10th in a series.
The problem with success sometimes is what it can create: expectations and pressure.
In the case of Park View High School, many athletes have contributed to its impressive list of sports achievements. Among the best known are Patriots athletes who reached the professional ranks, including former Houston Oilers running back Allen Pinkett and Philadelphia 76ers President and General Manager Billy King.
Park View also has had plenty of team triumphs. The football team has won 13 district titles, including five in a row from 1998 to 2002. The gymnastics team is tops at the school with five team state titles, and the softball team won the most recent state championship, in 2002.
"Park View has a lot of rich tradition as far as being successful in athletics," said first-year athletic director Joe Breinig Jr., son of Briar Woods Athletic Director Joe Breinig Sr. The younger Breinig took over for Les Cummings -- who held the job for six years -- this summer when Cummings decided to take a position with Loudoun County public schools as the county supervisor of athletics.
"I think Park View's had a long, long tradition in sports before I even got there," Cummings said. "It's a school that has tremendous student and parental and community support. The pep rallies they hold there are unbelievable."
Football coach Andy Hill, in his first season, has heard the first whispers of what it's like to lead the football program at Park View. He recently was reminded before this, the school's 30th anniversary, that he is the fourth football coach in school history, and each of the previous three took a team to the state title game.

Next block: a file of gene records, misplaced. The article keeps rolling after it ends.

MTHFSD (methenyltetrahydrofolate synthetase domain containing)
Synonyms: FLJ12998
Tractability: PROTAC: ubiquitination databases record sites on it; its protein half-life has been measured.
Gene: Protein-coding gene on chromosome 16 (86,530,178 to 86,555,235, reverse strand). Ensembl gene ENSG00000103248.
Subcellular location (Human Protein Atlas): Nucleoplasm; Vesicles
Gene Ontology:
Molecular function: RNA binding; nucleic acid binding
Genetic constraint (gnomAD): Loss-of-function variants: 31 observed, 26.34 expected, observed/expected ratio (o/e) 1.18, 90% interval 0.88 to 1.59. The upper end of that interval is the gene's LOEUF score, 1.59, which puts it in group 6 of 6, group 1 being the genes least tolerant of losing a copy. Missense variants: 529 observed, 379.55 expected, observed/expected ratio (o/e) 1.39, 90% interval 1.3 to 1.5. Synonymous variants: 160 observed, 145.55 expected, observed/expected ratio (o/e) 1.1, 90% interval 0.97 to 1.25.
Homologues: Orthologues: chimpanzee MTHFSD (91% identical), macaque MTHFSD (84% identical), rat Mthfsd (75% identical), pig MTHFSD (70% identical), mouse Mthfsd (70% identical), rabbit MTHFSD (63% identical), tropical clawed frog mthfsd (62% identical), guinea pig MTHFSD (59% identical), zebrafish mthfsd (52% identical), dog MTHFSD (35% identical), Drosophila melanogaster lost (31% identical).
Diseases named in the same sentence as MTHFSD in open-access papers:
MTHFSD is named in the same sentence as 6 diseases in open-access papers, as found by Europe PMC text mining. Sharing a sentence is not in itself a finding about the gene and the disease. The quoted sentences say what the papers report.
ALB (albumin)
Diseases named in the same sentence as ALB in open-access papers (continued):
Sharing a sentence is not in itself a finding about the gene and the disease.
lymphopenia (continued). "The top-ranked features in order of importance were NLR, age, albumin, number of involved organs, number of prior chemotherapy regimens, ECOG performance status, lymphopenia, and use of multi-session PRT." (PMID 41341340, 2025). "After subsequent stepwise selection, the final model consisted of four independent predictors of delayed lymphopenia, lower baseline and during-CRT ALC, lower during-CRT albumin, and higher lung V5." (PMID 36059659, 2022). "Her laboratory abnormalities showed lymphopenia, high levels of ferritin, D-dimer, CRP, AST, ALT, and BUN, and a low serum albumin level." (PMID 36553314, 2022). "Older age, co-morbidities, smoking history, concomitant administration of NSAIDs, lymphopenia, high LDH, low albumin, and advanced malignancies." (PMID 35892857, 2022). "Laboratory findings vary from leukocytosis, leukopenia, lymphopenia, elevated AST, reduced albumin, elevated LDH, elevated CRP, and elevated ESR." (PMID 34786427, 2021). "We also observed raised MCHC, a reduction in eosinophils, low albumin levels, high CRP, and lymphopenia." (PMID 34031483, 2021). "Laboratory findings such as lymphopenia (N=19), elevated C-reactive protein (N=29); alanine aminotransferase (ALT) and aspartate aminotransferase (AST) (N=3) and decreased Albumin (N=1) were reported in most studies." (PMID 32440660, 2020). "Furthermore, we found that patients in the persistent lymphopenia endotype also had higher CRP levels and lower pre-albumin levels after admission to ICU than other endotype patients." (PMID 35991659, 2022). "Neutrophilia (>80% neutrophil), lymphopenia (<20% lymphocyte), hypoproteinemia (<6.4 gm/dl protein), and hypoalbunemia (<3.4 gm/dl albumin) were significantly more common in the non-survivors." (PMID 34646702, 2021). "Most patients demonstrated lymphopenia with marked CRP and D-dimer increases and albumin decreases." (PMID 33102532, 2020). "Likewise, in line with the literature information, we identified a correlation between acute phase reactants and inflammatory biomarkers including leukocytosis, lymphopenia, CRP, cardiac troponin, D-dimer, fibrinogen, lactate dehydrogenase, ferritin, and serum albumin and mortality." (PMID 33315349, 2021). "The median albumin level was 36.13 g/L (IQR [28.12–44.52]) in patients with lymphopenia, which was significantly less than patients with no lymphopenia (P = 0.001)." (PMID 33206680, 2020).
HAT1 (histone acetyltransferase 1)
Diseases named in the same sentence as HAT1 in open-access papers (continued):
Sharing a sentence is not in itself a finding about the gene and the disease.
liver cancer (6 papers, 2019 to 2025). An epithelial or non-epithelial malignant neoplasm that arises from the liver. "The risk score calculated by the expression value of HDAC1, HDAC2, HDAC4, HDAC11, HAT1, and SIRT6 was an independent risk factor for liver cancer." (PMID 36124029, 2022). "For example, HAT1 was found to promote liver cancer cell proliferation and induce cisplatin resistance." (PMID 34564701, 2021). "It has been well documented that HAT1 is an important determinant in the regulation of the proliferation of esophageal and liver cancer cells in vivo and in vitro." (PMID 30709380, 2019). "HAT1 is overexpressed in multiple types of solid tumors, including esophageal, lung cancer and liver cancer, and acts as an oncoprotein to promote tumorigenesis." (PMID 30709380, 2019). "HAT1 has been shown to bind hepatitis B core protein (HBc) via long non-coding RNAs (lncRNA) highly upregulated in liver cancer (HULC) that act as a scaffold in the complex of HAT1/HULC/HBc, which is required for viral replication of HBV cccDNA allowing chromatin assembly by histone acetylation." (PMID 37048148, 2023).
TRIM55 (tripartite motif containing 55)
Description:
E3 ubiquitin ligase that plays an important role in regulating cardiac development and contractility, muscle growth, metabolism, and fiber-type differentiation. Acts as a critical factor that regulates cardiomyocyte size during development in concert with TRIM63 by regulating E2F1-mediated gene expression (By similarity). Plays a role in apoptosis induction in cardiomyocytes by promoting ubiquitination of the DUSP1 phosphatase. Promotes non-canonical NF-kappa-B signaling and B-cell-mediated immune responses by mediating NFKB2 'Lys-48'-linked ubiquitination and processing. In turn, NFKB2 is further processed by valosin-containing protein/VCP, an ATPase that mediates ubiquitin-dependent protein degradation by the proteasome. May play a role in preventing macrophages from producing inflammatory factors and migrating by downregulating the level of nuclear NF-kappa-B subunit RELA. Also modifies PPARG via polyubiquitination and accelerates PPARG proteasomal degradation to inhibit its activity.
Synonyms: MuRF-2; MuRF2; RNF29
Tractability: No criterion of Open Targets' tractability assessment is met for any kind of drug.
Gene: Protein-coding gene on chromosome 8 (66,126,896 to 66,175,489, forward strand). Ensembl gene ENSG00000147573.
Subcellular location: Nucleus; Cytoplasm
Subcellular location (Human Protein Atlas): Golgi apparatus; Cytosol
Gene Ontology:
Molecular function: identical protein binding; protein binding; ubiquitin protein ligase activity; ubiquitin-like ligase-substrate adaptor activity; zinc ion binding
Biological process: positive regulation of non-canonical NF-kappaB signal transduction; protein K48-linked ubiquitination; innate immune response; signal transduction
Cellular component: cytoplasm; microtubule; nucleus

"I don't feel that pressure right now," Hill said. "There's a reason you coach high school and not in the NFL. We want to have a successful season and strive for the state championship every year. . . . I think modeling men is more important than modeling straight athletes. And I don't want people to think that means we're not doing what we need to do on the football field, because we hit it hard on the field."
Hill may not be feeling the Park View pressure, but a few of his players are. Just ask senior linebacker Kerry Dudley, who said fans have told him, "Oh, you got to bring [the district title] back this year." With each comment the burden grows, especially with talented players such as running back Deric Dudinski returning. Senior safety Greg Stuart is eager to win a title as well. He's aware the team hasn't won a district title since he started at the school.
Football players aren't the only athletes who have to deal with history. Senior sprinter Justin Nelson, part of the track and field team that Cummings describes as having made "tremendous bounds in the right direction," wants to win state titles in the 100 and 200 meters and maybe even break school records. To do so, he would have to surpass Pinkett, who in 1982 ran the 100 meters in 10.7 seconds and the 200 in 21.7.
Nelson doesn't feel any added pressure because it's Pinkett he's trying to beat. In fact, he didn't know who Pinkett was until he asked about him. "I just look at times," Nelson said.